This month alone, I received $400 from Citibank for leaving $10k in a checking account for 3 months. I didn’t even need to do a direct deposit to trigger that bonus. I keep thinkign that I’ll invest in bonds as an extra backup to my emergency fund for my travels, but I keep seeing offers like this. $400 for leaving $10,000 for 90 days? Isn’t that like a 16% APY annualized? Can’t find that in any bond fund or rewards checking account. Most of these accounts let me close them online, but sometimes I have to call someone and that whole process usually takes less than 10 minutes. I keep telling myself that I’m going to simplify my deposit accounts, but then I keep finding financial institutions that want to pay me for a temporary relationship. I’ve rinsed and repeated the Chase new checking account bonus probably the last six consecutive years. Sometimes it’s $150 or $200…this year it was $300. Who knows why.

I recently saw that there is a TIAA direct opportunity, direct deposit $2500 in 90 days and receive $150. I’ve never used TIAA Direct before, so why not? I’ll re-route part of the direct deposit from my paycheck for the necessary pay periods until I hit the $2500, and then I’ll go back to having my entire paycheck go to my primary checking account. These days I spend way less time searching for these opportunities, because the folks over at DoctorOfCredit post them right away. A great resource if you can easily have your payroll changed temporarily to access the lucrative free cash.

There were many years where I took advantage of the BBVA Build My Compass Matching program. I also did the Santander extra20 program which was $10 per month for a certain amount of direct deposit and $10 per month for using their system for a couple of bill pays. Way back when, I bought dollar coins from the US Mint with a credit card and deposited the coins at the local bank to pay the credit card bill. Those were the golden days.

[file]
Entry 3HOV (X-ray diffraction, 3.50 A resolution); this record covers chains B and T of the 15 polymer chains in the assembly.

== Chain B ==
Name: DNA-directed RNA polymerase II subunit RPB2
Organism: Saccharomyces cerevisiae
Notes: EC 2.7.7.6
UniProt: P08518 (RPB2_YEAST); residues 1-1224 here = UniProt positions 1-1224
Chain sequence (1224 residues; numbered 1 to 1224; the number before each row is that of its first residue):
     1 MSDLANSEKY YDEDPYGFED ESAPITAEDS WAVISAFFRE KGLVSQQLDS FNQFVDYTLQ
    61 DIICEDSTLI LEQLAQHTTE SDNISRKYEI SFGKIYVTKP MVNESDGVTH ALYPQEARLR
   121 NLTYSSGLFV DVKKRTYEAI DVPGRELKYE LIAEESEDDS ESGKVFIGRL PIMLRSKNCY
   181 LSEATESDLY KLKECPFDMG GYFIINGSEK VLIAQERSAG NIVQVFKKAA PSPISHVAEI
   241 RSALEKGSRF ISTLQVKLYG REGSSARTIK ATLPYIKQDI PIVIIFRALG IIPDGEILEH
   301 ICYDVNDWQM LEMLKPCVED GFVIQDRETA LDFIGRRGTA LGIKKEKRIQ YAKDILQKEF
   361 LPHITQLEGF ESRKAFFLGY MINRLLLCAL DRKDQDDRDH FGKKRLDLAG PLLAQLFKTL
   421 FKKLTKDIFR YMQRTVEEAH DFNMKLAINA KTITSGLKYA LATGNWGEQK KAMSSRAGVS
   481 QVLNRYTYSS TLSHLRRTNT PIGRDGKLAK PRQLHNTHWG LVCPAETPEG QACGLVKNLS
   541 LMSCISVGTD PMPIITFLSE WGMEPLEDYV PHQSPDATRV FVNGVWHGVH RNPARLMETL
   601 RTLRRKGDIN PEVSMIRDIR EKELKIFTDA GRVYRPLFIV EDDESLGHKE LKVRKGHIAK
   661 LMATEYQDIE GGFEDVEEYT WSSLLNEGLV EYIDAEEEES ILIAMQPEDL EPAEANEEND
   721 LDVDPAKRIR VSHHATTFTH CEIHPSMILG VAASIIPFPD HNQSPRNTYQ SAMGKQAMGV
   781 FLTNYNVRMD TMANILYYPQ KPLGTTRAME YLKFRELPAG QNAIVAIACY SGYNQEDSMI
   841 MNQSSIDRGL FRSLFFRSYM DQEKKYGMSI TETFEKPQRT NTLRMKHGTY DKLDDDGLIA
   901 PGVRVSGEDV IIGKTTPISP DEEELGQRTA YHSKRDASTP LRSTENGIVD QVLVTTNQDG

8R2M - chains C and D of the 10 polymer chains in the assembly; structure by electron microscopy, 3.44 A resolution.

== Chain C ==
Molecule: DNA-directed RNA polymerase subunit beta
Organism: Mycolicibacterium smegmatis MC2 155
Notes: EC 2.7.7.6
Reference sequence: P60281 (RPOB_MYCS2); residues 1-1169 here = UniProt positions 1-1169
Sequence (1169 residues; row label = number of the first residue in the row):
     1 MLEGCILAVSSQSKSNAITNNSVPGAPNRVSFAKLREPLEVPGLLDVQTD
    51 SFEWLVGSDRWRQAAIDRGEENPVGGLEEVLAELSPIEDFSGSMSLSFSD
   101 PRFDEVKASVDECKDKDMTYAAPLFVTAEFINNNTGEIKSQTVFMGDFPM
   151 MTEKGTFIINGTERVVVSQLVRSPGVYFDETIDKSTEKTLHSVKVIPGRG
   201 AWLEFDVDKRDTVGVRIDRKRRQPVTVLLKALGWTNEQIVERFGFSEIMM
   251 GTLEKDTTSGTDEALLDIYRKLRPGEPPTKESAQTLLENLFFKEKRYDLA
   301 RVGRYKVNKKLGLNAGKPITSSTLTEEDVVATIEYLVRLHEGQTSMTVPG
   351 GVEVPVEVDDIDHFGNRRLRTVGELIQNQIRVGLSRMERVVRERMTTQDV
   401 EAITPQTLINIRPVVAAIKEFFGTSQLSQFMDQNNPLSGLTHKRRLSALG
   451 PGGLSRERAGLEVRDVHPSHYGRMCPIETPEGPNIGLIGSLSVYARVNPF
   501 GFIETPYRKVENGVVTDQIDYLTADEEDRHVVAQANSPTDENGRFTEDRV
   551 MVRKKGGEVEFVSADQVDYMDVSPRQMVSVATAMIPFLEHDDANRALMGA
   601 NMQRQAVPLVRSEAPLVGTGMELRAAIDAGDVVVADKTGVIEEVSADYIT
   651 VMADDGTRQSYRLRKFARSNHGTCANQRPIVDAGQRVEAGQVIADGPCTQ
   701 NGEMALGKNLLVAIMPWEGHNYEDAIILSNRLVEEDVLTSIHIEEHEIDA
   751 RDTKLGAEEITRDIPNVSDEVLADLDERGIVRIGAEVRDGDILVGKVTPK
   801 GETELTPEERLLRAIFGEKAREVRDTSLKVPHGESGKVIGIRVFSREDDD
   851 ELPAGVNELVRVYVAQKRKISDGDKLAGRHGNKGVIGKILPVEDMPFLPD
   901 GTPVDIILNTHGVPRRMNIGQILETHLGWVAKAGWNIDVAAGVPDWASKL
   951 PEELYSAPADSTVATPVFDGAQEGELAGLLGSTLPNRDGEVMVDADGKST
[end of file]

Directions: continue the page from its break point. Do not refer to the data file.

I love getting paid for things that I was going to do anyway or getting paid for things that requires minimal effort. Is it a little more complicated to transfer the funds around with multiple accounts? Sure, but I automated it with scheduled transfers. This is the main reason I have been 100% equities in recent years, because there were so many risk free high yield cash opportunities, that bonds just never made sense. There’s definitely less of these opportunities now. though.

Now that I know I want to buy a particular bond fond because I’ve probably milked most of these sorts of offers, I saw that Scottrade was giving away $100 to deposit $25k with them. They charge $17 to buy the mutual fund, so that’s a free $83 of interest for making an investment that I was probably going to make anyway at another brokerage. Paying attention to these things has easily added up to at least an extra $5,000 over the past 7 years

Savings accounts and checking accounts have paid next to nothing for as long as I can remember, but my Line 8A (taxable interest) on my 1040 the past several years looks a little something like this:

2015: $1,365
2014: $671
2013: $409
2012: $815
2011: $582
2010: $396
2009: $202

2016 will be even higher than 2015 was, but I suspect that 2017 and beyond will be next to nothing as I don’t plan to spend my free time chasing bank bonuses while I’m on the road, I won’t have a direct deposit to re-route, and I really don’t need that side hustle to continue. I’m not sure that I have ever really needed it, but why turn away free money that pays more than my hourly wage when considering the time commitment involved?